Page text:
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- Alastor was an epithet of the Greek god Zeus, according to Hesychius of Alexandria and the Etymologicum Magnum, which described him as the avenger of evil deeds, specifically familial bloodshed. As the personification of a curse, it was also a sidekick of the Erinyes. The name is also used, especially by the tragic writers, to designate any deity or demon who avenges wrongs committed by men. In Euripides' play Elecktra, Orestes questions an oracle who calls upon him to kill his mother, and wonders if the oracle was not from Apollo, but some malicious alastor. There was an altar to Zeus Alastor just outside the city walls of Thasos.
- By the time of the 4th century BC, alastor in Greek had degraded to a generic type of insult, with the approximate meaning of "scoundrel".
- Alastor, a son of Neleus and Chloris. When Heracles took Pylos, he killed Alastor and his brothers, except for Nestor. According to Parthenius of Nicaea, he was to be married to Harpalyce, who, however, was taken from him by her father Clymenus.
- Alastor, a black horse belonging to the Greek God Hades. He was one of the four horses drawing Hades's chariot when he rose from the Underworld to bring Persephone down with him. 
- Alastor, a Lycian, who was a companion of Sarpedon, and was slain by Odysseus.
- Another, unrelated Alastor is mentioned in the Iliad of Homer.
- Alastor, in Christian demonology, came to be considered a kind of possessing entity. He was likened to Nemesis. The name Alastor was also used as a generic term for a class of evil spirits.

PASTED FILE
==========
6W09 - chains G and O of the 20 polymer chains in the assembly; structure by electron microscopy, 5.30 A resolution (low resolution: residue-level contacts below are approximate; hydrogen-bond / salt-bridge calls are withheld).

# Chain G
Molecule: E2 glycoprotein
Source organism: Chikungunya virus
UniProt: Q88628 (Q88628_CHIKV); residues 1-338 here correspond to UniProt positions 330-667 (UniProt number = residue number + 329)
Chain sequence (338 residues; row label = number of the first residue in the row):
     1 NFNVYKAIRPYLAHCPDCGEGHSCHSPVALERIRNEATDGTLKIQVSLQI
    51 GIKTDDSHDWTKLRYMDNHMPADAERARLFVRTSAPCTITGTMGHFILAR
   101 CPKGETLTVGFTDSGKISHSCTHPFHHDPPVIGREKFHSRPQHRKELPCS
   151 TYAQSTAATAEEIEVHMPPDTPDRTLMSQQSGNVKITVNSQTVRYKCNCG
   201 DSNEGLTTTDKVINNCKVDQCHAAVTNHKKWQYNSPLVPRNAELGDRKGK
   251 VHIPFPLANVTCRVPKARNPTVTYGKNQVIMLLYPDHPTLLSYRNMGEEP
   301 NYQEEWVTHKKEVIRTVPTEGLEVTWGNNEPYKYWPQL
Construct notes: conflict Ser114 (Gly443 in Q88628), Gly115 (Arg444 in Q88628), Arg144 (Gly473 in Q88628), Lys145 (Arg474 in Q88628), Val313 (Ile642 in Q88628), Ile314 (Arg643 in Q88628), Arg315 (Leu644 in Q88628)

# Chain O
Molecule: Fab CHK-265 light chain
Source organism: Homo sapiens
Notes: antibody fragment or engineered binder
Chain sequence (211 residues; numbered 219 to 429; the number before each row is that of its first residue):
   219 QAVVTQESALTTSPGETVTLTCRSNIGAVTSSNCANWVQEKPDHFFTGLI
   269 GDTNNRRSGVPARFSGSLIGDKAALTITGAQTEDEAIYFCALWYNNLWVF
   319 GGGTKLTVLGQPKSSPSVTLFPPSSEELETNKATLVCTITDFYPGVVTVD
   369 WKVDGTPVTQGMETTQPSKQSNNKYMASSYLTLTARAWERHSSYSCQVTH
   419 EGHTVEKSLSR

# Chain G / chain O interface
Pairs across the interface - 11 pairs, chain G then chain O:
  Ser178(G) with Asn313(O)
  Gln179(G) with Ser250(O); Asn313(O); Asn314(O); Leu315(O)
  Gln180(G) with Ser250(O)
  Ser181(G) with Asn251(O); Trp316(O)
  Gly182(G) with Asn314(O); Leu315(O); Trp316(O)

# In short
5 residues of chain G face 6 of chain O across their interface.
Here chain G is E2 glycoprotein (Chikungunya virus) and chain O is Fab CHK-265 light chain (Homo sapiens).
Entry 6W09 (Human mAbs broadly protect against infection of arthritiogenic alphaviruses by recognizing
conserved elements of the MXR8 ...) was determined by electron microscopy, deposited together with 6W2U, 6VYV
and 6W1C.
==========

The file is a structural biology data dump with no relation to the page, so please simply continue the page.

- Schmitz, Leonhard (1867), "Alastor", in Smith, William, Dictionary of Greek and Roman Biography and Mythology, 1, Boston: Little, Brown and Company, p. 89
- Rose, Herbert Jennings (1996), "Alastor", in Hornblower, Simon, Oxford Classical Dictionary, Oxford: Oxford University Press
- Pausanias, Description of Greece viii. 24. § 4
- Plutarch, De Defectu Oraculorum 13, &c.
- Aeschylus, Agamemnon 1479, 1508, The Persians 343
- Sophocles, The Trachiniae 1092
- Euripides, Phoenician Women 1550, &c.
- Euripides, Elecktra 979
- Cole, Susan Guettel (1994), "Civic Cult and Civic Identity", in Herman Hansen, Mogens, Sources for the Ancient Greek City-State: Symposium August, 24-27 1994, Copenhagen: Royal Danish Academy of Sciences and Letters, p. 310, ISBN 978-87-7304-267-0
- Bibliotheca i. 9. § 9
- Scholiast on Apollonius of Rhodes, i. 156
- Parthenius of Nicaea, c. 13
- "LacusCurtius • Claudian — The Rape of Proserpine: Book I". penelope.uchicago.edu. Retrieved 2017-04-25.
- Homer, Iliad v. 677
- Ovid, Metamorphoses xiii. 257
- Homer, Iliad xx. 463
- Homer, Iliad viii. 333, xiii. 422
- Sorenson, Eric (2002), Possession and Exorcism in the New Testament and Early Christianity, Mohr Siebeck, p. 78, ISBN 3-16-147851-7
|This article includes a list of Greek mythological figures with the same or similar names. If an internal link for a specific Greek mythology article referred you to this page, you may wish to change the link to point directly to the intended Greek mythology article, if one exists.|